4. Special Intention Collection: One of my children specifically asked for a this tradition again this year, but we have yet to get together to pray, and decide which cause we'll collect for this year. Guess I know what will be part of this week's agenda for together time with the kids.

5. Stations of the Cross Sticks: I got our Stations of the Cross prayer and Sequencing Sticks Wednesday and put them out as simple decor.

6. Lenten Resurrection Eggs: Our Lenten Resurrection eggs did come out and get put up.

7. Picture Books and More
: Some of our books got put in our basket and one child has read a few, but our evening read together time has been unrelated, so far.

8. Ash Wednesday Mass and Distribution of Ashes: We gratefully were able to drive about half hour to get to Ash Wednesday Mass and confession.

9. My Lenten Prayer/Sins and Virtues:
We had a goo chat about Capital Sins and Capital Virtues using a free pdf Examination of Conscience from the Fathers of Mercy, and, then, after some reflection, chose our personal Lent practices, which we recorded on individual copies of My Lenten Prayer printables.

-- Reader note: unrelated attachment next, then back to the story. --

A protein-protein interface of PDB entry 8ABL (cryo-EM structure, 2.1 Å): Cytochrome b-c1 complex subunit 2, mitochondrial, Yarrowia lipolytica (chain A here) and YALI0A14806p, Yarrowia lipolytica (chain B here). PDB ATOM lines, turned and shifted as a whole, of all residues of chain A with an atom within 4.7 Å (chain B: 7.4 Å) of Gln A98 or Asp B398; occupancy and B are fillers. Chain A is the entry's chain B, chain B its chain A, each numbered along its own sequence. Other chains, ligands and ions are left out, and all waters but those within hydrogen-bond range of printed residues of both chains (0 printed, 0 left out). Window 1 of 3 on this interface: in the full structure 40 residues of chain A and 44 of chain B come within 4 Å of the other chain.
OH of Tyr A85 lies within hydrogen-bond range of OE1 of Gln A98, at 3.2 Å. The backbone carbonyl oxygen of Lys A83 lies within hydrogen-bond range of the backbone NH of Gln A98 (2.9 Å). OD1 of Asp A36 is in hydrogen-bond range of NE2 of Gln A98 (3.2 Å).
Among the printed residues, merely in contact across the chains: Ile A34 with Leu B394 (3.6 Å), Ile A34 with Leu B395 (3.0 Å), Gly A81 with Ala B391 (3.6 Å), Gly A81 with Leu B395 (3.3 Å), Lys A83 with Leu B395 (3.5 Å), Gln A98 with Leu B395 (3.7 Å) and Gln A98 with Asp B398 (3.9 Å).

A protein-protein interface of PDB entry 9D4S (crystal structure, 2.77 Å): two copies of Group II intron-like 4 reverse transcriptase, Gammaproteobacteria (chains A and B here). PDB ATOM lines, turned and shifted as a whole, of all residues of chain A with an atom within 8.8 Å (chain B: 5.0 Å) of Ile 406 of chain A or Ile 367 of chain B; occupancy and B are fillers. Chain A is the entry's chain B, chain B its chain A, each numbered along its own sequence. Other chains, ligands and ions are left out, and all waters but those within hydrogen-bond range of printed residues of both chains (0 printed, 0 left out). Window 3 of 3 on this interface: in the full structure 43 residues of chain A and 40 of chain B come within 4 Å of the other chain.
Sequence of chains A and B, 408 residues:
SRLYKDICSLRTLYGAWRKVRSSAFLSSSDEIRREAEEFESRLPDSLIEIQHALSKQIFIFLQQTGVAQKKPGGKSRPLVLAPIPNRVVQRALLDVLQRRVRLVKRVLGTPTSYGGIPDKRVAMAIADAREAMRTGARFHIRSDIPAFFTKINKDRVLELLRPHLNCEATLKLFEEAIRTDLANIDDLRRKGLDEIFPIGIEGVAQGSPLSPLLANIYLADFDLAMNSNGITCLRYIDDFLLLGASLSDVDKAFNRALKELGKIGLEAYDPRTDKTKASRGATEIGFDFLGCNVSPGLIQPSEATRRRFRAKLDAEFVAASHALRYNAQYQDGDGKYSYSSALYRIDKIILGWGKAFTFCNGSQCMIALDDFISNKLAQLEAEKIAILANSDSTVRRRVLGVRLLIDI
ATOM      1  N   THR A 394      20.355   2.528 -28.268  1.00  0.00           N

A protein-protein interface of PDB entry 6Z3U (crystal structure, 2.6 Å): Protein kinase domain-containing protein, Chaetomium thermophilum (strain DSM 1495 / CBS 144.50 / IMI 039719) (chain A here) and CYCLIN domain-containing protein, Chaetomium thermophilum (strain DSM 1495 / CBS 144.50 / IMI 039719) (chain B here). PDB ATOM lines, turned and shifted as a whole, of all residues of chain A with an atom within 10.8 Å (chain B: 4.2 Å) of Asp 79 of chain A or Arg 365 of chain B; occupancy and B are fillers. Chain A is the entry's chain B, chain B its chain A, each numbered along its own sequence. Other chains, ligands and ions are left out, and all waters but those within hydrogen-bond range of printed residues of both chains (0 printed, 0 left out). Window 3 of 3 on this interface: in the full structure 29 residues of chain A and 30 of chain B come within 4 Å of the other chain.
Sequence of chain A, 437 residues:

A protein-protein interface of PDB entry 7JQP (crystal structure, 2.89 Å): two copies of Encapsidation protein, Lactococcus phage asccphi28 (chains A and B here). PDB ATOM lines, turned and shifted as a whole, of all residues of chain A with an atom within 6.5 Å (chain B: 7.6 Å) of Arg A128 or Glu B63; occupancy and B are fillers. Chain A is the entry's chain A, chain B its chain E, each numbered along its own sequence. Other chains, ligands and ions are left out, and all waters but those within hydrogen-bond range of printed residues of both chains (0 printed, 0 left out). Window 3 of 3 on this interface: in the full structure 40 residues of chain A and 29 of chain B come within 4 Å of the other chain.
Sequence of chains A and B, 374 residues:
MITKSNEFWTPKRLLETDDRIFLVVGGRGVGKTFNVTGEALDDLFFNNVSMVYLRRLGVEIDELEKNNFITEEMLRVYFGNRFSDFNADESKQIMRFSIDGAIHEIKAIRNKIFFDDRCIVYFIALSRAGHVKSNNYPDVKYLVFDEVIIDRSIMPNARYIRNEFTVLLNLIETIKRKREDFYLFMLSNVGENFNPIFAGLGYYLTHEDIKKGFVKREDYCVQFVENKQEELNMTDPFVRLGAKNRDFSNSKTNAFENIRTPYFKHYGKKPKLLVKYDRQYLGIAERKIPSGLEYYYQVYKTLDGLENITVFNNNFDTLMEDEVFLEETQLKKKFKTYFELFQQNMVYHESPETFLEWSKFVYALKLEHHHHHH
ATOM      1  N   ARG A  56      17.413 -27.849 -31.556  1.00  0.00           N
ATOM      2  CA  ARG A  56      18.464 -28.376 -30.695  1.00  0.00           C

10. Lenten Path Countdown: While finally beginning to listen to The Bible in a Year (with Fr. Mike Schmitz) episodes, we colored our Lenten Path Countdown sheets and some of us are now using out colored sheets to track our Lenten journeys.

11. Bury the Alleluia
: We have yet to get to creating Alleluia posters to bury, but may yet create some when listening to more Bible in a Year episodes, which is something we are trying to make a habit of this Lent.

12. Stations of the Cross
: B
ecause there was no local church we could go to for Stations, one of the children picked a Youtube Stations of the Cross for us to do.

13. Abstinence: We are going quite light on meat and dairy overall this Lent and I am asking everyone, no matter the age, to observe abstinence on Fridays.

14. Missions: 
I may not be able to get to the local chapel that is giving a series of Monday night Lenten reflections afterall, but I hear they will be posting a recording on Facebook. Yay!

15. 12-12 Fasts: So far, so good for me with joining in the tradition of our Maronite Catholic friends who fast from 12 to 12 throughout the weekdays of Lent. .

So, some "hits", some "misses", some challenges, many blessings. Little ideal. All real. And all a part of the journey.

I pray however your Lenten journey has begun, it brings you closer to Our Lord.

Sunday, February 14, 2021

15 Ways to Prepare for the First Few Days of Lent

As Lent nears, I have been praying about how my family may best journey through the season this year. 
  • What forms may our prayer, fasting, and almsgiving take?
  • Which traditions may we continue?
  • What practices we may focus on?
  • Where do we each need to grow?